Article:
In a healthy eye, light enters the eye and is finely focused by the natural lens on to the retina, creating crisp vision. A cataract occurs when the natural lens inside your eye becomes cloudy. As light passes through this now cloudy lens, it is distorted and not focused sharply on the retina. In most cases this process occurs slowly over several years; although, some cataracts can grow much faster. The most common cause of cataracts is aging. This is because the lens begins going through normal age-related changes in your early forties. In its earlier days, the natural lens does a great job of using proteins for energy and disposing of the waste products properly to maintain clarity. However, as it ages these proteins within the lens begin to break down. By age 60 most people have some clouding of the lens. It may be years after the lens begins to cloud that you start noticing vision problems.

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Other Causes of Cataracts

Although cataracts are a normal part of the aging process in all individuals, there are other ways to develop cataracts as well. Some medical conditions, such as diabetes can cause cataracts. Using certain medications such as steroids can cause cataracts to develop earlier. Spending a lot of time in the sun can put you at risk for UV damage which may worsen cataracts. Lastly, eye trauma, injury, and surgery can all lead to the development of cataracts.

Symptoms of Cataracts

Once diagnosed with cataracts your doctor will warn you of symptoms you may begin to experience. One of the most common complaints is difficult with glare, especially when driving at night. Other symptoms include: blurry vision, double vision, poor color vision, light sensitivity, and the need for more light when reading. If you feel your vision is changing you should schedule an appointment with your doctor.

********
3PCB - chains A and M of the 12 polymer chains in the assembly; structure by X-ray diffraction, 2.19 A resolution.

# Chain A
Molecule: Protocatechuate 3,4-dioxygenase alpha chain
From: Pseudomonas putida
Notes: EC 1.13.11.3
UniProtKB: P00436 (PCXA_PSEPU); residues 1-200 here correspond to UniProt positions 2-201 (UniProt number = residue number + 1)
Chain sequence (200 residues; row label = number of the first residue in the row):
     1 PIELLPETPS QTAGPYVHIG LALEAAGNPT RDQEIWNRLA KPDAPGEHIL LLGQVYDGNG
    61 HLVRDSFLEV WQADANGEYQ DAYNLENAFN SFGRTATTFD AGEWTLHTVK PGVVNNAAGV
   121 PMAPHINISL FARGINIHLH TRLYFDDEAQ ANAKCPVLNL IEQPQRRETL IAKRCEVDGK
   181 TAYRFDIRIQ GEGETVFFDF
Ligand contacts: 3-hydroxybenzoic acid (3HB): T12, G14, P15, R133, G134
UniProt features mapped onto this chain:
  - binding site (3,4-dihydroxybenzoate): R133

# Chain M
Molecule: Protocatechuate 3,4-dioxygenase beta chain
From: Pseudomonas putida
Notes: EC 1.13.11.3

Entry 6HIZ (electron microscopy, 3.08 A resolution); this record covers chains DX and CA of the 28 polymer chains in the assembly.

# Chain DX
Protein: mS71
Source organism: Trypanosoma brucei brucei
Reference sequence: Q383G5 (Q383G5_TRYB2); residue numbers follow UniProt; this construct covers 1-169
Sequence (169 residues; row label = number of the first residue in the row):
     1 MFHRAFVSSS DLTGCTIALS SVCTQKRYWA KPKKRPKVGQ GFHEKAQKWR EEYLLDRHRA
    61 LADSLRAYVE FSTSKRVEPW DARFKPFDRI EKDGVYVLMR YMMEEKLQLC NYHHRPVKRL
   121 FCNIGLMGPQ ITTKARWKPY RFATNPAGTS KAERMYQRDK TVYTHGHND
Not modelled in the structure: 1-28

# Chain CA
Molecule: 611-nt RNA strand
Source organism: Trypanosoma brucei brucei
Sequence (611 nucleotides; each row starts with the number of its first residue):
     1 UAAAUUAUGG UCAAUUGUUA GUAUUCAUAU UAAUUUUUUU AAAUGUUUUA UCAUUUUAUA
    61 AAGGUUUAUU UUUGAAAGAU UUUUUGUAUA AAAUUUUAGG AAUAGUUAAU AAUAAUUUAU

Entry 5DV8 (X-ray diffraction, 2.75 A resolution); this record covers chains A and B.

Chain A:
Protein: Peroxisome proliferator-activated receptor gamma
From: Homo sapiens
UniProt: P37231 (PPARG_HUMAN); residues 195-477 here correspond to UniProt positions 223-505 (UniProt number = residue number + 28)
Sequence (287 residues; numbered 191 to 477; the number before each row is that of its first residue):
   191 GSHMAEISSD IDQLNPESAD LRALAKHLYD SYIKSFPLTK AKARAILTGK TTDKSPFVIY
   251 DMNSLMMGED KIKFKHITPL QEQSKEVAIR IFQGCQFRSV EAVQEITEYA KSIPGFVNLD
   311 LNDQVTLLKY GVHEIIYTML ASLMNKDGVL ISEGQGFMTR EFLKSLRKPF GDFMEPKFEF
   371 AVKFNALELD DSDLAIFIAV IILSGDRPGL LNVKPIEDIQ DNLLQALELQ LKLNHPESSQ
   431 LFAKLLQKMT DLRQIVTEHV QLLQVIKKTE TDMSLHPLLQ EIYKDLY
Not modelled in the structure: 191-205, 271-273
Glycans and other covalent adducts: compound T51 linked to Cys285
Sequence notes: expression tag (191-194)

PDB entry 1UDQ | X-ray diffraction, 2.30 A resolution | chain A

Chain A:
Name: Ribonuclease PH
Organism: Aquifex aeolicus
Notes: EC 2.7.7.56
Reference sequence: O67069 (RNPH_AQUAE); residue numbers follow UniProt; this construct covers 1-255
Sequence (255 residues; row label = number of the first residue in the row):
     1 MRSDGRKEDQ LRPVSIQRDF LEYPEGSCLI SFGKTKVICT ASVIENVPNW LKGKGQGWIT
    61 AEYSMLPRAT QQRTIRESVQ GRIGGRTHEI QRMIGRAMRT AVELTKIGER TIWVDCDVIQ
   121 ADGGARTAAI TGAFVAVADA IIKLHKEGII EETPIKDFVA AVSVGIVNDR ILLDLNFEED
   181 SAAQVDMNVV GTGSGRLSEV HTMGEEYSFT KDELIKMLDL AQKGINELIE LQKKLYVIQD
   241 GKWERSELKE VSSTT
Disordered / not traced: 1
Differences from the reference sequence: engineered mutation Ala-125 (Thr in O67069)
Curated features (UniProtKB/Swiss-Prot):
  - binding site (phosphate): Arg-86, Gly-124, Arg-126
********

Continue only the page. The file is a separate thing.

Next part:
Treatment and Prevention of Cataracts

While cataracts cannot be prevented, you may be able to slow their development. When you go outside, make sure your eyes are protected from UV light. The best way to do this is with a high-quality pair of sunglasses. Your eyeglasses and contact lenses may also have a UV-blocking coating. Be sure to ask your doctor if your glasses or contact lenses are sufficient enough to protect your eyes from the sun. Also, eating a healthy diet and avoiding tobacco smoking products can help slow the development of cataracts. Focus on a diet full of green, leafy vegetables and avoid trans-fatty foods.

There is only one accepted treatment for cataracts, and that is surgery to remove the cloudy lens from the eye. As your cataracts begin to impact your quality of life your doctor will recommend cataract surgery. Please see our page on Laser Assisted Cataract Surgery to learn more.


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